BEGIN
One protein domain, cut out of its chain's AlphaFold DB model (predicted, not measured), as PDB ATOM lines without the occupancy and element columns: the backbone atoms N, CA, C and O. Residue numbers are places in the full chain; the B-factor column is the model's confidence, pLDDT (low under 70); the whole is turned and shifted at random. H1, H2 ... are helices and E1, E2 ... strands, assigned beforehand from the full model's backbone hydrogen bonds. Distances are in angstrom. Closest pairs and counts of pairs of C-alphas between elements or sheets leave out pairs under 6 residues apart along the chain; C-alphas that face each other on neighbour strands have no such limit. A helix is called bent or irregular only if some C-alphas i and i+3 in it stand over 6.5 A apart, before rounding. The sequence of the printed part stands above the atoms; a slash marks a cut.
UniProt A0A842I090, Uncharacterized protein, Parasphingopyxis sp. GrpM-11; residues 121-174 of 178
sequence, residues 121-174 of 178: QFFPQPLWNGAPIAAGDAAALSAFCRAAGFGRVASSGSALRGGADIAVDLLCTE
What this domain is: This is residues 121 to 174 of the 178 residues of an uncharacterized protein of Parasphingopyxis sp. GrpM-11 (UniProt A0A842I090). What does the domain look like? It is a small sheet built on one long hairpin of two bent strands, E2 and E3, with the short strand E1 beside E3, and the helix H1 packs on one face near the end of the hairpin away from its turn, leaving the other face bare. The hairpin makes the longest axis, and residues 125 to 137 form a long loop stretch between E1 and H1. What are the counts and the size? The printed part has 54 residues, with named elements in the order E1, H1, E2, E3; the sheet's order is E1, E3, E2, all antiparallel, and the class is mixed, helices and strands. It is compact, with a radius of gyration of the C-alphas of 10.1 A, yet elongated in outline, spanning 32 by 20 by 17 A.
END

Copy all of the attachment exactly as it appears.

One protein domain, cut out of its chain's AlphaFold DB model (predicted, not measured), as PDB ATOM lines without the occupancy and element columns: the backbone atoms N, CA, C and O. Residue numbers are places in the full chain; the B-factor column is the model's confidence, pLDDT (low under 70); the whole is turned and shifted at random. H1, H2 ... are helices and E1, E2 ... strands, assigned beforehand from the full model's backbone hydrogen bonds. Distances are in angstrom. Closest pairs and counts of pairs of C-alphas between elements or sheets leave out pairs under 6 residues apart along the chain; C-alphas that face each other on neighbour strands have no such limit. A helix is called bent or irregular only if some C-alphas i and i+3 in it stand over 6.5 A apart, before rounding. The sequence of the printed part stands above the atoms; a slash marks a cut.
UniProt A0A842I090, Uncharacterized protein, Parasphingopyxis sp. GrpM-11; residues 121-174 of 178
sequence, residues 121-174 of 178: QFFPQPLWNGAPIAAGDAAALSAFCRAAGFGRVASSGSALRGGADIAVDLLCTE
What this domain is: This is residues 121 to 174 of the 178 residues of an uncharacterized protein of Parasphingopyxis sp. GrpM-11 (UniProt A0A842I090). What does the domain look like? It is a small sheet built on one long hairpin of two bent strands, E2 and E3, with the short strand E1 beside E3, and the helix H1 packs on one face near the end of the hairpin away from its turn, leaving the other face bare. The hairpin makes the longest axis, and residues 125 to 137 form a long loop stretch between E1 and H1. What are the counts and the size? The printed part has 54 residues, with named elements in the order E1, H1, E2, E3; the sheet's order is E1, E3, E2, all antiparallel, and the class is mixed, helices and strands. It is compact, with a radius of gyration of the C-alphas of 10.1 A, yet elongated in outline, spanning 32 by 20 by 17 A.